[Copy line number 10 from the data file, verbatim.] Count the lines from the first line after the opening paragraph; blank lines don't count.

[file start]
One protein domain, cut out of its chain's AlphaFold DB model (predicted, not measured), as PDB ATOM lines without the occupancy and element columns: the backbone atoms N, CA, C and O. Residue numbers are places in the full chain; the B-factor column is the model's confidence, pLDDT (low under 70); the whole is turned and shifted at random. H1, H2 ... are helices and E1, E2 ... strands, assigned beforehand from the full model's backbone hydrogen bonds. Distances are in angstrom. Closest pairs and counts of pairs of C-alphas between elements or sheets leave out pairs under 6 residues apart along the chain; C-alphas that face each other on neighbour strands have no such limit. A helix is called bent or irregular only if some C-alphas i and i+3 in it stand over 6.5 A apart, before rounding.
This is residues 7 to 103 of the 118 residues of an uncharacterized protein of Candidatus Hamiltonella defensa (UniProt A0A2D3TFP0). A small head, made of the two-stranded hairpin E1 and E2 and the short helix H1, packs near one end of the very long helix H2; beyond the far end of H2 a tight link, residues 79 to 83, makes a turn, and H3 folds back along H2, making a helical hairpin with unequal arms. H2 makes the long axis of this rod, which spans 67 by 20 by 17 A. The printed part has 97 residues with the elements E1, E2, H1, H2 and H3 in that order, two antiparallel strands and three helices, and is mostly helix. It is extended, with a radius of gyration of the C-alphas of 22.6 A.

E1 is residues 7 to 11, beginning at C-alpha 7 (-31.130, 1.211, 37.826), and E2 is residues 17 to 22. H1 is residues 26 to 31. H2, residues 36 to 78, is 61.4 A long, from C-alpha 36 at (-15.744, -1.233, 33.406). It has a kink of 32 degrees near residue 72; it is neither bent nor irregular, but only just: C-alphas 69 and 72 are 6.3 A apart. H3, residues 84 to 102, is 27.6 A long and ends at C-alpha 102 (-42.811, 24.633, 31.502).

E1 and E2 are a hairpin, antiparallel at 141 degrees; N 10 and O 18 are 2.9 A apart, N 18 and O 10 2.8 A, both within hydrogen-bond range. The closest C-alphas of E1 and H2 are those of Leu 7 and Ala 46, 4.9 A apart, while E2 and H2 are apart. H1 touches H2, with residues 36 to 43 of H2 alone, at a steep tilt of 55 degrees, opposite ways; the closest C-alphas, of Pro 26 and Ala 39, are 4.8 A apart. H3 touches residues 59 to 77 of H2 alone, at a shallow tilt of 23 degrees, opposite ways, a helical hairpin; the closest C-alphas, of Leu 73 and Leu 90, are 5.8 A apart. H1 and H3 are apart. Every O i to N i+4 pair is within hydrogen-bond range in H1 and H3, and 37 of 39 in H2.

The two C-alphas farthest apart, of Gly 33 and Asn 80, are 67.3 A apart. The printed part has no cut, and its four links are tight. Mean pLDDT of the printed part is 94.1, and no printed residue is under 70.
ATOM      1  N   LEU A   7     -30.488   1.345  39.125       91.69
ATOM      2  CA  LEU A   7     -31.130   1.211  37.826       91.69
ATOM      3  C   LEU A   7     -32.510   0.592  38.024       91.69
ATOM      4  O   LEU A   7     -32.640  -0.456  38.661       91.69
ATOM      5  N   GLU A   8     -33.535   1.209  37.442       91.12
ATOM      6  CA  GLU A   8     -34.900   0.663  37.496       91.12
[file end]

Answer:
ATOM      6  CA  GLU A   8     -34.900   0.663  37.496       91.12